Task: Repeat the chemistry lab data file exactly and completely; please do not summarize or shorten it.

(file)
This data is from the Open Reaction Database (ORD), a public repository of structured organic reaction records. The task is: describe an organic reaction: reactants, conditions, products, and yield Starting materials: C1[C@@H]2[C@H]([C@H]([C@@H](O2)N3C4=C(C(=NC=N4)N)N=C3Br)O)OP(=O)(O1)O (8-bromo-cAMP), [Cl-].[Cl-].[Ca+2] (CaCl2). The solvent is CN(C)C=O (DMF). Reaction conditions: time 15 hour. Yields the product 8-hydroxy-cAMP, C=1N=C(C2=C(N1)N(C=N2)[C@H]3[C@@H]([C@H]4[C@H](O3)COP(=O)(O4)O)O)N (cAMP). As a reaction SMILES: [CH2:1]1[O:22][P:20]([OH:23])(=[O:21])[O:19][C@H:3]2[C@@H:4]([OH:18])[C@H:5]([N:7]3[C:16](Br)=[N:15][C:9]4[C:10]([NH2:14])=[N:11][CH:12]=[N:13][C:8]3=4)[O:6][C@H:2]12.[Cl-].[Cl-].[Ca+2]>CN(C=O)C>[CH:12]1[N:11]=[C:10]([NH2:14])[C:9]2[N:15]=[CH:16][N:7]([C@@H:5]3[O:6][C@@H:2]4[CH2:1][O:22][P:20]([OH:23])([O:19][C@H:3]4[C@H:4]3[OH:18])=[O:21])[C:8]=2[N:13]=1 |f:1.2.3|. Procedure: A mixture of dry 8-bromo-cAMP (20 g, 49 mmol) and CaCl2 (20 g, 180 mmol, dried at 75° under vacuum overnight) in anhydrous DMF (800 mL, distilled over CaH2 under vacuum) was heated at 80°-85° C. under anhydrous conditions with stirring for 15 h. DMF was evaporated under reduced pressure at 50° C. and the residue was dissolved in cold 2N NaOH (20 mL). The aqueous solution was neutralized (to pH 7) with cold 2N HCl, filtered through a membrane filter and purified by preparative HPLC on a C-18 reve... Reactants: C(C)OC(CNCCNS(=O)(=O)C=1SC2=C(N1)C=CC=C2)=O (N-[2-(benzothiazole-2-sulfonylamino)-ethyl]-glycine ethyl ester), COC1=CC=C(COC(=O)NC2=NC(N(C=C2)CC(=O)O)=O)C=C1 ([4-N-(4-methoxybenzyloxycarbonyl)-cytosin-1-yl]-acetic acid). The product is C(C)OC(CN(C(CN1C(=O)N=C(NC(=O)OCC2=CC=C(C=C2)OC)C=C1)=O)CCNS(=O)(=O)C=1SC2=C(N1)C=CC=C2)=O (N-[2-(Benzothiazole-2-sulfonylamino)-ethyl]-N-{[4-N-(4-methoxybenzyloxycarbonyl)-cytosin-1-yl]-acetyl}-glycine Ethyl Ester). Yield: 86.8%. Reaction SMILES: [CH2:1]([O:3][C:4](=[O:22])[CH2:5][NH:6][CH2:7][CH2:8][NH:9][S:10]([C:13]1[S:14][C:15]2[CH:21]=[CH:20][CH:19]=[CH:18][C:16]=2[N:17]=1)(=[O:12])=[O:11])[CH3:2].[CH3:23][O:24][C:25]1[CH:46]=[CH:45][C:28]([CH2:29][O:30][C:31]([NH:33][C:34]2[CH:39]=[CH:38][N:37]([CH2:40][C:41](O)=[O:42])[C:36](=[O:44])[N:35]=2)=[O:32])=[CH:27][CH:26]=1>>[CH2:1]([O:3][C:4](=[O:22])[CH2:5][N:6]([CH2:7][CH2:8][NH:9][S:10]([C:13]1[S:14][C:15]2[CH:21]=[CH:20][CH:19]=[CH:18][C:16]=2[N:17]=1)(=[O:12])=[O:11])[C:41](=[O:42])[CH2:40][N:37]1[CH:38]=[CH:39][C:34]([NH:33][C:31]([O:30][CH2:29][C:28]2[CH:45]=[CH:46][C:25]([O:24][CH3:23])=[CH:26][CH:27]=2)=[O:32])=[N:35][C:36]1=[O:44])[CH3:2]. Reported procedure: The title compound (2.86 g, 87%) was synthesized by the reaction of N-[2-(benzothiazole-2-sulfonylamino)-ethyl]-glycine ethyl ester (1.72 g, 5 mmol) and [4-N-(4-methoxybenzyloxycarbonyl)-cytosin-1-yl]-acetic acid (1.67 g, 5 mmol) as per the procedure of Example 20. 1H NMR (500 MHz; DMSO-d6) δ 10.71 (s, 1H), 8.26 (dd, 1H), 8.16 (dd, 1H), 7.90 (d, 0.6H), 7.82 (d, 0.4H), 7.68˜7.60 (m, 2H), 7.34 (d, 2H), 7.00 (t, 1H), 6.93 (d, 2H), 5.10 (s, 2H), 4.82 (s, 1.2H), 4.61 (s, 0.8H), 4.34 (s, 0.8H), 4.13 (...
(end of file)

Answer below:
This data is from the Open Reaction Database (ORD), a public repository of structured organic reaction records. The task is: describe an organic reaction: reactants, conditions, products, and yield Starting materials: C1[C@@H]2[C@H]([C@H]([C@@H](O2)N3C4=C(C(=NC=N4)N)N=C3Br)O)OP(=O)(O1)O (8-bromo-cAMP), [Cl-].[Cl-].[Ca+2] (CaCl2). The solvent is CN(C)C=O (DMF). Reaction conditions: time 15 hour. Yields the product 8-hydroxy-cAMP, C=1N=C(C2=C(N1)N(C=N2)[C@H]3[C@@H]([C@H]4[C@H](O3)COP(=O)(O4)O)O)N (cAMP). As a reaction SMILES: [CH2:1]1[O:22][P:20]([OH:23])(=[O:21])[O:19][C@H:3]2[C@@H:4]([OH:18])[C@H:5]([N:7]3[C:16](Br)=[N:15][C:9]4[C:10]([NH2:14])=[N:11][CH:12]=[N:13][C:8]3=4)[O:6][C@H:2]12.[Cl-].[Cl-].[Ca+2]>CN(C=O)C>[CH:12]1[N:11]=[C:10]([NH2:14])[C:9]2[N:15]=[CH:16][N:7]([C@@H:5]3[O:6][C@@H:2]4[CH2:1][O:22][P:20]([OH:23])([O:19][C@H:3]4[C@H:4]3[OH:18])=[O:21])[C:8]=2[N:13]=1 |f:1.2.3|. Procedure: A mixture of dry 8-bromo-cAMP (20 g, 49 mmol) and CaCl2 (20 g, 180 mmol, dried at 75° under vacuum overnight) in anhydrous DMF (800 mL, distilled over CaH2 under vacuum) was heated at 80°-85° C. under anhydrous conditions with stirring for 15 h. DMF was evaporated under reduced pressure at 50° C. and the residue was dissolved in cold 2N NaOH (20 mL). The aqueous solution was neutralized (to pH 7) with cold 2N HCl, filtered through a membrane filter and purified by preparative HPLC on a C-18 reve... Reactants: C(C)OC(CNCCNS(=O)(=O)C=1SC2=C(N1)C=CC=C2)=O (N-[2-(benzothiazole-2-sulfonylamino)-ethyl]-glycine ethyl ester), COC1=CC=C(COC(=O)NC2=NC(N(C=C2)CC(=O)O)=O)C=C1 ([4-N-(4-methoxybenzyloxycarbonyl)-cytosin-1-yl]-acetic acid). The product is C(C)OC(CN(C(CN1C(=O)N=C(NC(=O)OCC2=CC=C(C=C2)OC)C=C1)=O)CCNS(=O)(=O)C=1SC2=C(N1)C=CC=C2)=O (N-[2-(Benzothiazole-2-sulfonylamino)-ethyl]-N-{[4-N-(4-methoxybenzyloxycarbonyl)-cytosin-1-yl]-acetyl}-glycine Ethyl Ester). Yield: 86.8%. Reaction SMILES: [CH2:1]([O:3][C:4](=[O:22])[CH2:5][NH:6][CH2:7][CH2:8][NH:9][S:10]([C:13]1[S:14][C:15]2[CH:21]=[CH:20][CH:19]=[CH:18][C:16]=2[N:17]=1)(=[O:12])=[O:11])[CH3:2].[CH3:23][O:24][C:25]1[CH:46]=[CH:45][C:28]([CH2:29][O:30][C:31]([NH:33][C:34]2[CH:39]=[CH:38][N:37]([CH2:40][C:41](O)=[O:42])[C:36](=[O:44])[N:35]=2)=[O:32])=[CH:27][CH:26]=1>>[CH2:1]([O:3][C:4](=[O:22])[CH2:5][N:6]([CH2:7][CH2:8][NH:9][S:10]([C:13]1[S:14][C:15]2[CH:21]=[CH:20][CH:19]=[CH:18][C:16]=2[N:17]=1)(=[O:12])=[O:11])[C:41](=[O:42])[CH2:40][N:37]1[CH:38]=[CH:39][C:34]([NH:33][C:31]([O:30][CH2:29][C:28]2[CH:45]=[CH:46][C:25]([O:24][CH3:23])=[CH:26][CH:27]=2)=[O:32])=[N:35][C:36]1=[O:44])[CH3:2]. Reported procedure: The title compound (2.86 g, 87%) was synthesized by the reaction of N-[2-(benzothiazole-2-sulfonylamino)-ethyl]-glycine ethyl ester (1.72 g, 5 mmol) and [4-N-(4-methoxybenzyloxycarbonyl)-cytosin-1-yl]-acetic acid (1.67 g, 5 mmol) as per the procedure of Example 20. 1H NMR (500 MHz; DMSO-d6) δ 10.71 (s, 1H), 8.26 (dd, 1H), 8.16 (dd, 1H), 7.90 (d, 0.6H), 7.82 (d, 0.4H), 7.68˜7.60 (m, 2H), 7.34 (d, 2H), 7.00 (t, 1H), 6.93 (d, 2H), 5.10 (s, 2H), 4.82 (s, 1.2H), 4.61 (s, 0.8H), 4.34 (s, 0.8H), 4.13 (...